MECG 701. Viscous Flow Theory. 3 Credits.
Development of the Navier-Stokes equation; solutions for special cases. Dimensionless forms; low and high Reynolds number forms. Boundary layer theory (similarity solution); Application to flow over a flat plate, and flow in ducts. Introduction to potential theory.
MECG 702. Compressible Flow. 3 Credits.
Linearized sub- and supersonic flow past slender bodies. One- and two-dimensional and axisymmetric flows, including normal and oblique shocks. Similarity laws. Method of characteristics.
MECG 704. Computational Fluid Dynamics. 3 Credits.
Study of numerical methods in fluid mechanics including: finite differencing, numerical errors and stability, nonlinear convection terms, boundary conditions, and turbulence.
MECG 707. Conduction Heat Transfer. 3 Credits.
Development of basic equations of heat conduction; analytical and numerical solutions of transient and steady state temperature distributions in solids; applications involving heat generation and varying physical properties. Computer projects.
MECG 708. Convection Heat Transfer. 3 Credits.
Continuity, momentum, and energy equations for engineering fluids; exact and approximate solutions for laminar and turbulent flows; free and forced convection, boiling and condensation; selected applications.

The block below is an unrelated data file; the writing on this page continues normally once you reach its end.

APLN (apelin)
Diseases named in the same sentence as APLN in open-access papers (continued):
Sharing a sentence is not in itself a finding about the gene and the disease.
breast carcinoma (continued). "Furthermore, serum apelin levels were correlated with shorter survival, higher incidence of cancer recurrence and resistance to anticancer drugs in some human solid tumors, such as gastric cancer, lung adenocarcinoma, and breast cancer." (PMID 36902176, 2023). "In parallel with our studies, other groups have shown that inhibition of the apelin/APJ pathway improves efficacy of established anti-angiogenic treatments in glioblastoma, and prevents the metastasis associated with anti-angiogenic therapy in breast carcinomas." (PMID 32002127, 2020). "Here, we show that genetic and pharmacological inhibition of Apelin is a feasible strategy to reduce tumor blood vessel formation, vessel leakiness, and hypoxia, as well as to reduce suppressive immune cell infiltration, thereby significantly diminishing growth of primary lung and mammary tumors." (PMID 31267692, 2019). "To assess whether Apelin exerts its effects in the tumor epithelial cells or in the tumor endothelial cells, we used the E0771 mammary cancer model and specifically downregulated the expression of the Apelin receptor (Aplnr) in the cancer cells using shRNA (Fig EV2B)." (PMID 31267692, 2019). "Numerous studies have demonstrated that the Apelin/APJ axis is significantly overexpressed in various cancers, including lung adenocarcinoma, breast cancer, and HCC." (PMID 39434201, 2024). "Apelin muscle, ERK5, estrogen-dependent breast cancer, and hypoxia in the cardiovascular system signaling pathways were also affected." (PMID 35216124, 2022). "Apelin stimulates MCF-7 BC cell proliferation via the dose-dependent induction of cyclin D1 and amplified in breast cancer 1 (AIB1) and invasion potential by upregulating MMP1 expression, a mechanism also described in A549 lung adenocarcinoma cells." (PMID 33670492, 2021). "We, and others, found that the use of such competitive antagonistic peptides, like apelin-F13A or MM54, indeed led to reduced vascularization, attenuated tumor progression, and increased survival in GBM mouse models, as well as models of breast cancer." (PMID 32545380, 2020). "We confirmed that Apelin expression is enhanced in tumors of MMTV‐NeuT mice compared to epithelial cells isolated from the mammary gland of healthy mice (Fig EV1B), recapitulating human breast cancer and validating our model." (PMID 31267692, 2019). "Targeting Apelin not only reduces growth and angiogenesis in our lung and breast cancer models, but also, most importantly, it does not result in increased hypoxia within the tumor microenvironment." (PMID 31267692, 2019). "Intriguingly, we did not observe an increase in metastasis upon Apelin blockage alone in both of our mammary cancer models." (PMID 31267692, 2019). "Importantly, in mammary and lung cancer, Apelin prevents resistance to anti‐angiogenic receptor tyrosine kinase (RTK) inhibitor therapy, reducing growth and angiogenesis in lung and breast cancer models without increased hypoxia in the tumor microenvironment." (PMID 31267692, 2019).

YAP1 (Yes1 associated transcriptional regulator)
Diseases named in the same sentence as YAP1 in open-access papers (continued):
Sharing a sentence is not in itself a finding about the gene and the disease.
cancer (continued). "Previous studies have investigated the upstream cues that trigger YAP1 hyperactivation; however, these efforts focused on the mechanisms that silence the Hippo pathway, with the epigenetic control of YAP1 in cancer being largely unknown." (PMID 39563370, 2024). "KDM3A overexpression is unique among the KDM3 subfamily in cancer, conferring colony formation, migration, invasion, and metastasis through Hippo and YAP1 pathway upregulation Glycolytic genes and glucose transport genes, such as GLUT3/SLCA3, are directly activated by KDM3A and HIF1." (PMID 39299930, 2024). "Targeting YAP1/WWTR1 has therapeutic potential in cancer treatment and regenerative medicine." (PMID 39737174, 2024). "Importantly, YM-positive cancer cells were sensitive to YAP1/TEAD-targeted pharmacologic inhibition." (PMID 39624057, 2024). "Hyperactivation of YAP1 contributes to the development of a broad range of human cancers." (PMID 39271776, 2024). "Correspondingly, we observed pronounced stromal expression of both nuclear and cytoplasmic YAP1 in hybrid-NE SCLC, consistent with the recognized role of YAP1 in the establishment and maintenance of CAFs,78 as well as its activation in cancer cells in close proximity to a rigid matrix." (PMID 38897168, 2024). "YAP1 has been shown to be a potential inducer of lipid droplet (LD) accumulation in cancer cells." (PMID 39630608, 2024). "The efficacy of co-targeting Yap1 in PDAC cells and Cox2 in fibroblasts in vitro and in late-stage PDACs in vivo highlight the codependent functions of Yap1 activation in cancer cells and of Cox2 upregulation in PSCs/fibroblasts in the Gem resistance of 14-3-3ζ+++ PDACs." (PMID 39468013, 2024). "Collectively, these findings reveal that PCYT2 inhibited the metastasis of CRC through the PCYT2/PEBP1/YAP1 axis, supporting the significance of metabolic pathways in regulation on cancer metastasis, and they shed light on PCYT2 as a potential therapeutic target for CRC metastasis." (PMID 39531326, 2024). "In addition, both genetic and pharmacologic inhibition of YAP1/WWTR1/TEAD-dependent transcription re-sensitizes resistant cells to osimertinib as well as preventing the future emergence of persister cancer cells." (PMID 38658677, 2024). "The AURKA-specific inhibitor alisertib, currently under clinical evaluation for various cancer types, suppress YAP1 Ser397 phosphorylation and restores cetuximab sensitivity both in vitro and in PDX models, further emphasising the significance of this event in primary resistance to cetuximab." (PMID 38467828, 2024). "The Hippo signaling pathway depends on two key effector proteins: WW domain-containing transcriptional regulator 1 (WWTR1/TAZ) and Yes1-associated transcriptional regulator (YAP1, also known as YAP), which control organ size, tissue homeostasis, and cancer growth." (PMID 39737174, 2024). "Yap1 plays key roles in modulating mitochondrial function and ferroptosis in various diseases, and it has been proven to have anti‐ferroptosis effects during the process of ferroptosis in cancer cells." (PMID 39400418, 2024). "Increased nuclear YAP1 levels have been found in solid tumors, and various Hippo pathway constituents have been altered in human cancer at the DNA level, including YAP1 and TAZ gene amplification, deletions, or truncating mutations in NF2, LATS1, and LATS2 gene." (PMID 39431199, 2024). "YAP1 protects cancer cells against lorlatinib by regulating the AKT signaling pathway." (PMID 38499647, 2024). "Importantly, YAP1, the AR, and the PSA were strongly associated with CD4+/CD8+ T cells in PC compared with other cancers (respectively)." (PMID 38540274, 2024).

MECG 709. Radiation Heat Transfer. 3 Credits.
Black body and non-black surface radiation; radiative properties of real materials; configuration factors; multi-face radiation exchange in enclosures; radiative transfer in participating and radiative properties of gases; application to problems involving convection and radiation.
MECG 714. Computer Aided Engineering. 3 Credits.
Introduction to CAD, solid modeling, analysis and optimization. Introduction to finite element packages, practical integration of CAD, system assembly and dynamic simulation.
MECG 720. Robotics and Automation. 3 Credits.
Introduction to robotics and automation; flow-line production; numerical control and CAD/CAM; group technology and flexible manufacturing systems; robotic industrial application; robot decision making; programmable robotic automation.
MECG 734. Operation Research. 3 Credits.
Presentation of the analysis associated with managing manufacturing operations. Topics covered will be decision-making, forecasting, materials requirement planning, queuing, project management, and aggregate planning.
MECG 735. Theory of Vibration. 3 Credits.